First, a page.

I've spent the past few days gluing up the panels to replicate 10" deal planks, scraping off the glue, and planing their edges square and true. This is worth an entry on its own, but again I was too busy doing and haven't photographed it yet. You readers will be better served, anyway, when I have more experience and can photograph "doing it right" rather than the process of fumbling through learning.
In any case, I certainly know a great deal more about squaring and truing boards than I did a few days ago. Its mildly exciting to think that I will just get better and better at it, there are quite a few more to do.
Only one of the glue-ups came out less perfect than I had hoped, with a visible gap. Its minor, but its there, on one end of the board. Hopefully, I will segregate that portion to the scrap pile. It was also challenging to match the grain and coloring of the board to look well-paired, but some of the high-contrast pairings have their own appeal.
With the boards artificially enwidened, it was then, ironically, time to cut them down a little! Today involved taking 7" boards and bringing them down to 6". As the cut was 4 feet long, this was a job for the panel rip saw.
After marking the line, the next job was to secure the board to sawbench:
You can see there a holdfast jammed down on the plank, with the cut line cented over the "ripping channel" in the sawbench.
The saw itself is from Mike Wenzloff, a near neighbor of mine (when you live in a National Forest in Coastal Oregon, 3 hours away is still considered a neighbor). Its based on a 100 year old design, and is a real pleasure to hold, use, and even look at. Ok I admit I am somewhat biased, but he really does do great work and the tote (handle) is several times more comfortable than the Stanley ripsaw I have been suffering.
The ripping went just fine. The one minor hangup is perhaps my own fault, or that of my body. Since I am somewhat short, my sawbench (appropriately designed to be knee-cap high) is only 20" tall. The saw is a bit longer than that, so a full stroke runs the risk of ramming the toe of the saw into the floor, which could horribly damage it. Because of this, I had to be a bit ginger. I am debating putting a piece of tape or something on the sawblade to serve as a depth-stop. The real answer is to get some smaller panel saws, but that is low on my list of things to spend $1000 on. Keeping the angle shallow works well, but I like the more aggressive vertical stroke once the sawline is established.
After the boards were ripped, it was time to clean up the cuts and square the edges with the jointer plane. This went well and produces silky smooth edges.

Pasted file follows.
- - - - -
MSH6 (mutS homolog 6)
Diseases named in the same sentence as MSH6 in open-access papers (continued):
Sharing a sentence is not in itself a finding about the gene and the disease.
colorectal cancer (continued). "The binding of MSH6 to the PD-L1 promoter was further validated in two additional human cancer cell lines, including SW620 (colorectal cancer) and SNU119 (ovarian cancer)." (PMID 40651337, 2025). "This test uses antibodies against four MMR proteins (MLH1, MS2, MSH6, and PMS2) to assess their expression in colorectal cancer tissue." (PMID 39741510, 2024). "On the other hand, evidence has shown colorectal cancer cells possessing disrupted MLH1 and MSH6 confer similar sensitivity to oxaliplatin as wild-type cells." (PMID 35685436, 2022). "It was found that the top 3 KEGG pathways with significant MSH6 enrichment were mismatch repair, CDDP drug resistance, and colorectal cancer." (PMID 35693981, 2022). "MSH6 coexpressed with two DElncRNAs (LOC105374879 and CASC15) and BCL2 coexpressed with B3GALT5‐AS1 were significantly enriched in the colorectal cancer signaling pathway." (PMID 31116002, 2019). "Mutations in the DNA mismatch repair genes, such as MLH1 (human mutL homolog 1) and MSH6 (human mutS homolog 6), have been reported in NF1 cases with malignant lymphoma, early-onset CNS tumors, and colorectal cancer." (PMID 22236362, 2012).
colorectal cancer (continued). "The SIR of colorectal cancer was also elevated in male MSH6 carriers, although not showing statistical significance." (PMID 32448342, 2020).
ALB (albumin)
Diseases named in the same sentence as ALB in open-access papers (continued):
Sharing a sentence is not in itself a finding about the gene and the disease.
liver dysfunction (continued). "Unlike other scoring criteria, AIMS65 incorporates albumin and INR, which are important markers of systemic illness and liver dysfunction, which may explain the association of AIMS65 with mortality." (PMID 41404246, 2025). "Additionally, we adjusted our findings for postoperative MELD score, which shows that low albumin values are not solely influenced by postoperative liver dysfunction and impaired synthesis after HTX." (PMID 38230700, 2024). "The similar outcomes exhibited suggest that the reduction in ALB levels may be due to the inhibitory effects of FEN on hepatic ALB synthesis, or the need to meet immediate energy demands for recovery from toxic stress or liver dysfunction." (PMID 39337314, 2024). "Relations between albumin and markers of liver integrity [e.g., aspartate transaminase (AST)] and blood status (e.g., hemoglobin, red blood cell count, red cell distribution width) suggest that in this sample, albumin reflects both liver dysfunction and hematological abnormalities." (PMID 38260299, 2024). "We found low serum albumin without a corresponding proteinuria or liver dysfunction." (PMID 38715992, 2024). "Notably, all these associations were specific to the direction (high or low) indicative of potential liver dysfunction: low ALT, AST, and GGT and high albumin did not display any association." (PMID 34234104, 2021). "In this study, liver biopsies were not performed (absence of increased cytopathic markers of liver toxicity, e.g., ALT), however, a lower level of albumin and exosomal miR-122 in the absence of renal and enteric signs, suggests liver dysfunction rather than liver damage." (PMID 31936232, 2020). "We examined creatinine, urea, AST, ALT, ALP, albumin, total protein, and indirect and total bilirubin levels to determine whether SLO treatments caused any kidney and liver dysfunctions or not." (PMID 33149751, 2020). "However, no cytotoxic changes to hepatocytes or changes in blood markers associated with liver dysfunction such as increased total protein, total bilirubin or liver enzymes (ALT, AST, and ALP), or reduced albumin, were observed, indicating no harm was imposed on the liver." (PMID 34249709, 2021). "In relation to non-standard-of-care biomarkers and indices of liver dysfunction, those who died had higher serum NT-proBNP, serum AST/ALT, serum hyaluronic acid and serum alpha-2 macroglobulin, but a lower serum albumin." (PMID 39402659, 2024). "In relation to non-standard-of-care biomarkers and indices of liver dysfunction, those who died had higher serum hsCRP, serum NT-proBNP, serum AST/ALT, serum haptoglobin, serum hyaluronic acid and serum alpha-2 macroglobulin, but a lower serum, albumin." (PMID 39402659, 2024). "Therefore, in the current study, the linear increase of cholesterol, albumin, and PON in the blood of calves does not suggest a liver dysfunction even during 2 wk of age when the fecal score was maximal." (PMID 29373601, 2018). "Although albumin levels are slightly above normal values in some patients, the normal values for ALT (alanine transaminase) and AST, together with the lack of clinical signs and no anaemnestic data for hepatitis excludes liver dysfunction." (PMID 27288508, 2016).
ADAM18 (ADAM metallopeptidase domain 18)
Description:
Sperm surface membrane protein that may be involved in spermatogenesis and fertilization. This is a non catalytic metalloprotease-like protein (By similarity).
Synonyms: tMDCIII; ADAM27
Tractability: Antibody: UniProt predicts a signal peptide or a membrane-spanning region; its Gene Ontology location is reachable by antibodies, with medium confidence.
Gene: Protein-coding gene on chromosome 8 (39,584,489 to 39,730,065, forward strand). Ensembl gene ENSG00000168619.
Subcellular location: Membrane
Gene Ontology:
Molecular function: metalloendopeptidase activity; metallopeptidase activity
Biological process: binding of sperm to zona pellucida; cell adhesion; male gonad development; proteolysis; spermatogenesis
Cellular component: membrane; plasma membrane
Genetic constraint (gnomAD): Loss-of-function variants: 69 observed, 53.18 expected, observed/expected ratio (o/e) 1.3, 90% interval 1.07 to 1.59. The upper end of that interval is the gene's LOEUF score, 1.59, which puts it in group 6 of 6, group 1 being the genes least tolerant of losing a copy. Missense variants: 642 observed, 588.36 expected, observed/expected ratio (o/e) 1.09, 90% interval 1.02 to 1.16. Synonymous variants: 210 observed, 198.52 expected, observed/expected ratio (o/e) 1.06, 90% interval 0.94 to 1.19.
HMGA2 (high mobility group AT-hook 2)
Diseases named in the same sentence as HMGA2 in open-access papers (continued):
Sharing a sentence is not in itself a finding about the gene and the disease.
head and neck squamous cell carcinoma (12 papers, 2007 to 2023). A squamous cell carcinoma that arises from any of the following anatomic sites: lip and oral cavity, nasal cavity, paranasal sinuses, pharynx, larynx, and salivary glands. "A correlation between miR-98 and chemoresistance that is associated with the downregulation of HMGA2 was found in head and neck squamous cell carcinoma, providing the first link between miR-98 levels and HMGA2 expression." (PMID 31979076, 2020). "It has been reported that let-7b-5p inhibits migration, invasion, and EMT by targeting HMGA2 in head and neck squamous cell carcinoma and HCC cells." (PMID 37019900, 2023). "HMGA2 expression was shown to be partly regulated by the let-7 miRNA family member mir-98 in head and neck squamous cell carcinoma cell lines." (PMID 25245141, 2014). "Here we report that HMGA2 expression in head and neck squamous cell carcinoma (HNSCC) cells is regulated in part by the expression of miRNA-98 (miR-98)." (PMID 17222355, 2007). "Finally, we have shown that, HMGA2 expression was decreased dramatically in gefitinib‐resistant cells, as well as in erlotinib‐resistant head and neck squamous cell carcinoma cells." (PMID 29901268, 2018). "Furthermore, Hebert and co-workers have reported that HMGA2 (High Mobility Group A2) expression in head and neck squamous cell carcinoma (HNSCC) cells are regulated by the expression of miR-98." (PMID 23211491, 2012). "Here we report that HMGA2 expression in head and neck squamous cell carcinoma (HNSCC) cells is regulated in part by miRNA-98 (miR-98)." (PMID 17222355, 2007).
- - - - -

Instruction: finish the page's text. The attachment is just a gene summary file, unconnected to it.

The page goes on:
The boards were then crosscut into 2 lengths, using sawhooks on the bench, and a sash saw. I'll hope to document this process at some point. The ends of the box had to be precisely cut, and identical. I planed them to get them exact. Then, the side boards were cut, but this did not have to be as accurate as they are trimmed once the box is assembled.
Assembly presented its own logistic problems. The first corner was simple to clamp and nail, but the others were not so easy. The book simply mentions nailing them, with little mention of how. Its possible that any 14 year old should already know how to nail a box together, and of course I had my own ideas, but I know there are some best practices. I might have discovered some of them, at least for my workbench. Let's just say that 4 holdfasts are barely enough for some of the jiggery I had to employ. Eventually though, I got the pilot holes drilled (only broke one bit) and was able to get the nails driven home in a dovetail configuration without too much trouble. I did stop to grind one of my nailsets to match the shape of the cut nail heads. This made it much easier to sink them home, avoiding "French marks", which sounds to me like a British slur for the hammer-dents seen on much home-made furniture. I have a feeling French joiners don't leave a lot of French marks on their work, but so it goes.
Once the shell was together, the slightly overlapping ends had to be trimmed. This went well, and the box shell emerges square, smooth, and rigid.
If you look closely, you can see the plan illustrations of the box in the book there.
Next up: making the bottom. And the top. And then making 2 more boxes. Maybe I'll stop to take a few more pics along the way.